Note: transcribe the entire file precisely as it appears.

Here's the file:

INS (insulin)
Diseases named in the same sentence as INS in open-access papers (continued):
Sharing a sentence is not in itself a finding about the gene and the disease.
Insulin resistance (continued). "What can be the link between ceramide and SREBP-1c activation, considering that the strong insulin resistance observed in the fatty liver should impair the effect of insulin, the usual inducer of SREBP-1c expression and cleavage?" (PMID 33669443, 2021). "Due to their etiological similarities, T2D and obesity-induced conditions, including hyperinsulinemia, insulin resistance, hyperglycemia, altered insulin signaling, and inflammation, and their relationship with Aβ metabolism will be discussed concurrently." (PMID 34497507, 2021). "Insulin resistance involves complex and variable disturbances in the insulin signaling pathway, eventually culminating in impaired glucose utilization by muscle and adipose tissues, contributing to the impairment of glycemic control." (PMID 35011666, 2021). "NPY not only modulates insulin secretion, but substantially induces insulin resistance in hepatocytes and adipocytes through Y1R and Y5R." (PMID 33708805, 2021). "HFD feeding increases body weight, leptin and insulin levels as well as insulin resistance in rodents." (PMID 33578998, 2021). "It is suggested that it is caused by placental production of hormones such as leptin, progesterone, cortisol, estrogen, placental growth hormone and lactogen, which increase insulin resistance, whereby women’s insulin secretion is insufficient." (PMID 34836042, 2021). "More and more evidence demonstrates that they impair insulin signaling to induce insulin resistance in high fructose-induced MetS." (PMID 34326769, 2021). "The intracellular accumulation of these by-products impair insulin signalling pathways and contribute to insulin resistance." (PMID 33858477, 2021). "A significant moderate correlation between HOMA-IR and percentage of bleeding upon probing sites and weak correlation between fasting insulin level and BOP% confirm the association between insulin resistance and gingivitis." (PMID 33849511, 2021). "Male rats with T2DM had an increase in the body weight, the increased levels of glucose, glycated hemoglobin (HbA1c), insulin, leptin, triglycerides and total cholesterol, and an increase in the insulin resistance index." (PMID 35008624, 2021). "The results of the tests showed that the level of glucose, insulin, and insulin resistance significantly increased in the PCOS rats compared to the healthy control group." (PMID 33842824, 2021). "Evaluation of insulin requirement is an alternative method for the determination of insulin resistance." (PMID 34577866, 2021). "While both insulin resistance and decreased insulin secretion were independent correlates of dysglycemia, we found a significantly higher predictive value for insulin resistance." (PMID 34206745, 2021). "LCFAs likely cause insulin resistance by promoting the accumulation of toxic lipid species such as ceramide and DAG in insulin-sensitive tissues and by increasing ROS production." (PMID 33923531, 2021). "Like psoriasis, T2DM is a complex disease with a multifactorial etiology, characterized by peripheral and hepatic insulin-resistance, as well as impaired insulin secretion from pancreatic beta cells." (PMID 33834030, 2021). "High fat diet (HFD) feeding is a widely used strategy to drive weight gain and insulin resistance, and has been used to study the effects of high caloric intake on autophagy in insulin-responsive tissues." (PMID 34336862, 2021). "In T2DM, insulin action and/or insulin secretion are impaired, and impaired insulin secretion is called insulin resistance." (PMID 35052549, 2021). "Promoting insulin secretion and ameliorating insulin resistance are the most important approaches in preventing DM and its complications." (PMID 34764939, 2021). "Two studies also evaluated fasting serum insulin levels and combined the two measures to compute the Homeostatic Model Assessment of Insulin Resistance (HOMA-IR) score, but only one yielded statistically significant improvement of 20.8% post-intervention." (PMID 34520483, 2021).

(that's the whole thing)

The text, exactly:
INS (insulin)
Diseases named in the same sentence as INS in open-access papers (continued):
Sharing a sentence is not in itself a finding about the gene and the disease.
Insulin resistance (continued). "What can be the link between ceramide and SREBP-1c activation, considering that the strong insulin resistance observed in the fatty liver should impair the effect of insulin, the usual inducer of SREBP-1c expression and cleavage?" (PMID 33669443, 2021). "Due to their etiological similarities, T2D and obesity-induced conditions, including hyperinsulinemia, insulin resistance, hyperglycemia, altered insulin signaling, and inflammation, and their relationship with Aβ metabolism will be discussed concurrently." (PMID 34497507, 2021). "Insulin resistance involves complex and variable disturbances in the insulin signaling pathway, eventually culminating in impaired glucose utilization by muscle and adipose tissues, contributing to the impairment of glycemic control." (PMID 35011666, 2021). "NPY not only modulates insulin secretion, but substantially induces insulin resistance in hepatocytes and adipocytes through Y1R and Y5R." (PMID 33708805, 2021). "HFD feeding increases body weight, leptin and insulin levels as well as insulin resistance in rodents." (PMID 33578998, 2021). "It is suggested that it is caused by placental production of hormones such as leptin, progesterone, cortisol, estrogen, placental growth hormone and lactogen, which increase insulin resistance, whereby women’s insulin secretion is insufficient." (PMID 34836042, 2021). "More and more evidence demonstrates that they impair insulin signaling to induce insulin resistance in high fructose-induced MetS." (PMID 34326769, 2021). "The intracellular accumulation of these by-products impair insulin signalling pathways and contribute to insulin resistance." (PMID 33858477, 2021). "A significant moderate correlation between HOMA-IR and percentage of bleeding upon probing sites and weak correlation between fasting insulin level and BOP% confirm the association between insulin resistance and gingivitis." (PMID 33849511, 2021). "Male rats with T2DM had an increase in the body weight, the increased levels of glucose, glycated hemoglobin (HbA1c), insulin, leptin, triglycerides and total cholesterol, and an increase in the insulin resistance index." (PMID 35008624, 2021). "The results of the tests showed that the level of glucose, insulin, and insulin resistance significantly increased in the PCOS rats compared to the healthy control group." (PMID 33842824, 2021). "Evaluation of insulin requirement is an alternative method for the determination of insulin resistance." (PMID 34577866, 2021). "While both insulin resistance and decreased insulin secretion were independent correlates of dysglycemia, we found a significantly higher predictive value for insulin resistance." (PMID 34206745, 2021). "LCFAs likely cause insulin resistance by promoting the accumulation of toxic lipid species such as ceramide and DAG in insulin-sensitive tissues and by increasing ROS production." (PMID 33923531, 2021). "Like psoriasis, T2DM is a complex disease with a multifactorial etiology, characterized by peripheral and hepatic insulin-resistance, as well as impaired insulin secretion from pancreatic beta cells." (PMID 33834030, 2021). "High fat diet (HFD) feeding is a widely used strategy to drive weight gain and insulin resistance, and has been used to study the effects of high caloric intake on autophagy in insulin-responsive tissues." (PMID 34336862, 2021). "In T2DM, insulin action and/or insulin secretion are impaired, and impaired insulin secretion is called insulin resistance." (PMID 35052549, 2021). "Promoting insulin secretion and ameliorating insulin resistance are the most important approaches in preventing DM and its complications." (PMID 34764939, 2021). "Two studies also evaluated fasting serum insulin levels and combined the two measures to compute the Homeostatic Model Assessment of Insulin Resistance (HOMA-IR) score, but only one yielded statistically significant improvement of 20.8% post-intervention." (PMID 34520483, 2021).